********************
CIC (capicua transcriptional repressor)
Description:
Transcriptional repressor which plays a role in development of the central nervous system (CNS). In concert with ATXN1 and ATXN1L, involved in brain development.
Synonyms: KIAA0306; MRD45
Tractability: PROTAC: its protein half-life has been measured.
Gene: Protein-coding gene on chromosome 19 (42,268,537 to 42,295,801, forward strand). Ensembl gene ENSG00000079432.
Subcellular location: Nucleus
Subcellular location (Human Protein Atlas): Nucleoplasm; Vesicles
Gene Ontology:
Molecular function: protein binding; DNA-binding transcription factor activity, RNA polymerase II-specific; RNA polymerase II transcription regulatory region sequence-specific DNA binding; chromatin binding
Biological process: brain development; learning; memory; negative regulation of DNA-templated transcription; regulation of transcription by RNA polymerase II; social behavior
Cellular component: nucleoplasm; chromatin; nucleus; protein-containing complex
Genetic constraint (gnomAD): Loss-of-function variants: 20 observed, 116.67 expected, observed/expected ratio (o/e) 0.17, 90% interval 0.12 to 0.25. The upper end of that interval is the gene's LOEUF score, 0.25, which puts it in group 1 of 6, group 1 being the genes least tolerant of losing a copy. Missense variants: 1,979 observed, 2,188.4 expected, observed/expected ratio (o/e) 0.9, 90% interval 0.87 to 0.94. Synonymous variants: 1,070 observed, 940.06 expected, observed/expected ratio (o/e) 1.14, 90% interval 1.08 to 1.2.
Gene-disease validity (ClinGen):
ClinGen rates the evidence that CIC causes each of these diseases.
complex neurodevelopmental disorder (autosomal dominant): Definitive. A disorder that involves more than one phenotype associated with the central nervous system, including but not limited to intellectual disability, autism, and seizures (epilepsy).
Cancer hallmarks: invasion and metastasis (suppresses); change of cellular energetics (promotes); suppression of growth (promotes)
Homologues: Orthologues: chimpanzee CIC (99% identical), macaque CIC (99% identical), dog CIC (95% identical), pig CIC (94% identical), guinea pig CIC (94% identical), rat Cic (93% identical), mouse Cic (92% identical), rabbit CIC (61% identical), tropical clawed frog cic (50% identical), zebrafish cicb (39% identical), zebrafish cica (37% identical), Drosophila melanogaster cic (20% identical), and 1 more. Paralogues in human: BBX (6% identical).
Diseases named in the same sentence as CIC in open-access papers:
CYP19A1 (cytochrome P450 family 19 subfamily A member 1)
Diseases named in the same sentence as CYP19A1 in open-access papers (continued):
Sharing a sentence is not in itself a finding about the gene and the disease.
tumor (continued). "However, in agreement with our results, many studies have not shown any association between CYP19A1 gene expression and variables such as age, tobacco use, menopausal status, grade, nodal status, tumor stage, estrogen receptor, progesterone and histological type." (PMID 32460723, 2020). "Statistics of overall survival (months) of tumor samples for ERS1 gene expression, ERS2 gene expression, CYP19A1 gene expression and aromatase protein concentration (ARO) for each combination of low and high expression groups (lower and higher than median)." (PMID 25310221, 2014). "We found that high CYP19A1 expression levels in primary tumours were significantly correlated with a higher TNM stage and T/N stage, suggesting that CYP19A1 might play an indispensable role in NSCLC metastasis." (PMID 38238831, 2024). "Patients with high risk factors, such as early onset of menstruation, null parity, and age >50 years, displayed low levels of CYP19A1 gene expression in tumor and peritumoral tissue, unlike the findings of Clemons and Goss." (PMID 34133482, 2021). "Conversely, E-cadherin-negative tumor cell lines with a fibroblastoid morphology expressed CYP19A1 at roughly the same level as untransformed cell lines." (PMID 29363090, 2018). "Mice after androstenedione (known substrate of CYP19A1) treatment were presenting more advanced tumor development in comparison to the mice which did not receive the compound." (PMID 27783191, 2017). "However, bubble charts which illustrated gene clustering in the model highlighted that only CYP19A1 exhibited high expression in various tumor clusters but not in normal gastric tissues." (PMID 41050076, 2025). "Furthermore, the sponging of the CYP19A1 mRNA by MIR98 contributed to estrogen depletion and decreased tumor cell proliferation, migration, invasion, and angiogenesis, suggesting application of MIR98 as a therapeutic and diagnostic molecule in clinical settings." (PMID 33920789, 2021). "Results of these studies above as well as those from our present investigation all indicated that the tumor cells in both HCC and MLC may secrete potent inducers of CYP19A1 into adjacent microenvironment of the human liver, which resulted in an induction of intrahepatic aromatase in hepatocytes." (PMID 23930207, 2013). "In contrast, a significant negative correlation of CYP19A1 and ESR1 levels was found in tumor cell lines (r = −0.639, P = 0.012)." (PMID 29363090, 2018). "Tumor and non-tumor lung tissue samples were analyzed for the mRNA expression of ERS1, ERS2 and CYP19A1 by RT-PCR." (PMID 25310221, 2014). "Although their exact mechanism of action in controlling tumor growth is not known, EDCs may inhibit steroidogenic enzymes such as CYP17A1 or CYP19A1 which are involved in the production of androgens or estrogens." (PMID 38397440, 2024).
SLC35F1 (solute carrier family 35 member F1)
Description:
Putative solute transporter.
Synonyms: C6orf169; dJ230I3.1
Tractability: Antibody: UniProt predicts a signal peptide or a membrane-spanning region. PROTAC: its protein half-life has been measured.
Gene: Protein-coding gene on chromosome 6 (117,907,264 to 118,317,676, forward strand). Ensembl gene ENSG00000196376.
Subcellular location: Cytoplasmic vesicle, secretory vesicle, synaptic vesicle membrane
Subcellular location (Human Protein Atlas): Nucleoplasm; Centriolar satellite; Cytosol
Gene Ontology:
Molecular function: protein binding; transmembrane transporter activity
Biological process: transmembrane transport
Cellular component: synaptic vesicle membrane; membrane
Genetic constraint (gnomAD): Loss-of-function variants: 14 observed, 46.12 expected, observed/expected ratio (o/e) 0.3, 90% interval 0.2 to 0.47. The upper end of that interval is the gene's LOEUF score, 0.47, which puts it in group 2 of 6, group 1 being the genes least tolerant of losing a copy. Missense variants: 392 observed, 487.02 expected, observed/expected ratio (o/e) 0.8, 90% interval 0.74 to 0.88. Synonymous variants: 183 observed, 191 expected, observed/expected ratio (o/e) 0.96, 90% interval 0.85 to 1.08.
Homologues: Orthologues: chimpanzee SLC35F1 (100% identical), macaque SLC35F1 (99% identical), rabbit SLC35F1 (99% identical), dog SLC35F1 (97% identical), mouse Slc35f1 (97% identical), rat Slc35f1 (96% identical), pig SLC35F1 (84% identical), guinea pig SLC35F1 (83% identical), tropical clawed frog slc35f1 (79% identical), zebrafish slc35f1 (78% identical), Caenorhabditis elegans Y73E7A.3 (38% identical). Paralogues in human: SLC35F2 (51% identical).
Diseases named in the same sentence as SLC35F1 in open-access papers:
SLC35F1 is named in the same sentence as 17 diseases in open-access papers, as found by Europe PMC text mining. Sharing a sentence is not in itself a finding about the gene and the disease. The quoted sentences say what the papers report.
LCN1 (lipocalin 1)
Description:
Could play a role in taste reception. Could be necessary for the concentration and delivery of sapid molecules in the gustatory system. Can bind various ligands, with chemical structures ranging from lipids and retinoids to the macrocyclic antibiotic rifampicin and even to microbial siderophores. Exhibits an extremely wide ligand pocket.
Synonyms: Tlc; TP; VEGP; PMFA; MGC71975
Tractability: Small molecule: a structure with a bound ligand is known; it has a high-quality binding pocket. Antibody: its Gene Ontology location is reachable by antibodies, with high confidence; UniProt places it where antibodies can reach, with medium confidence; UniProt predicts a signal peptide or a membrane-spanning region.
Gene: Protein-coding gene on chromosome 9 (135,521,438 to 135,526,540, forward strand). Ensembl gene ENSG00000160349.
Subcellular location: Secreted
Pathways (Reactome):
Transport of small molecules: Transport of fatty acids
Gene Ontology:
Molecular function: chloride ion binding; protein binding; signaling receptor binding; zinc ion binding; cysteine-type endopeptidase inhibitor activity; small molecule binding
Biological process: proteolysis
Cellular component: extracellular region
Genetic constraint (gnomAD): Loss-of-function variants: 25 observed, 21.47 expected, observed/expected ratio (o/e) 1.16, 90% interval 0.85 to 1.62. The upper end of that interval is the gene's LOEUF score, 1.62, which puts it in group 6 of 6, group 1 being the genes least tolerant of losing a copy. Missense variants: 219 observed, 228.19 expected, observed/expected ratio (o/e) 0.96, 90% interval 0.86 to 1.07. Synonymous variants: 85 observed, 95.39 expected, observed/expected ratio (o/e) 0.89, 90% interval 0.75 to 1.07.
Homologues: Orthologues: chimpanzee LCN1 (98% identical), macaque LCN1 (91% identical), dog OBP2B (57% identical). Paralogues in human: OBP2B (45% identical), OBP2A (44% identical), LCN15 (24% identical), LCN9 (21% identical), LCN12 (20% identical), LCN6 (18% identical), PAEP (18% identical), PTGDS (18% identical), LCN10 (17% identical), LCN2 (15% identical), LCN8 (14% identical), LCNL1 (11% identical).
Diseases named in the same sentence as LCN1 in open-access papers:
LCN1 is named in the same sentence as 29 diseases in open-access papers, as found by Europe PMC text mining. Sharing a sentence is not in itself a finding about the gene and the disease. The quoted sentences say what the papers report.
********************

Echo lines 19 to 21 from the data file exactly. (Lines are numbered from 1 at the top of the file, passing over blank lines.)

Diseases named in the same sentence as CIC in open-access papers:
CYP19A1 (cytochrome P450 family 19 subfamily A member 1)
Diseases named in the same sentence as CYP19A1 in open-access papers (continued):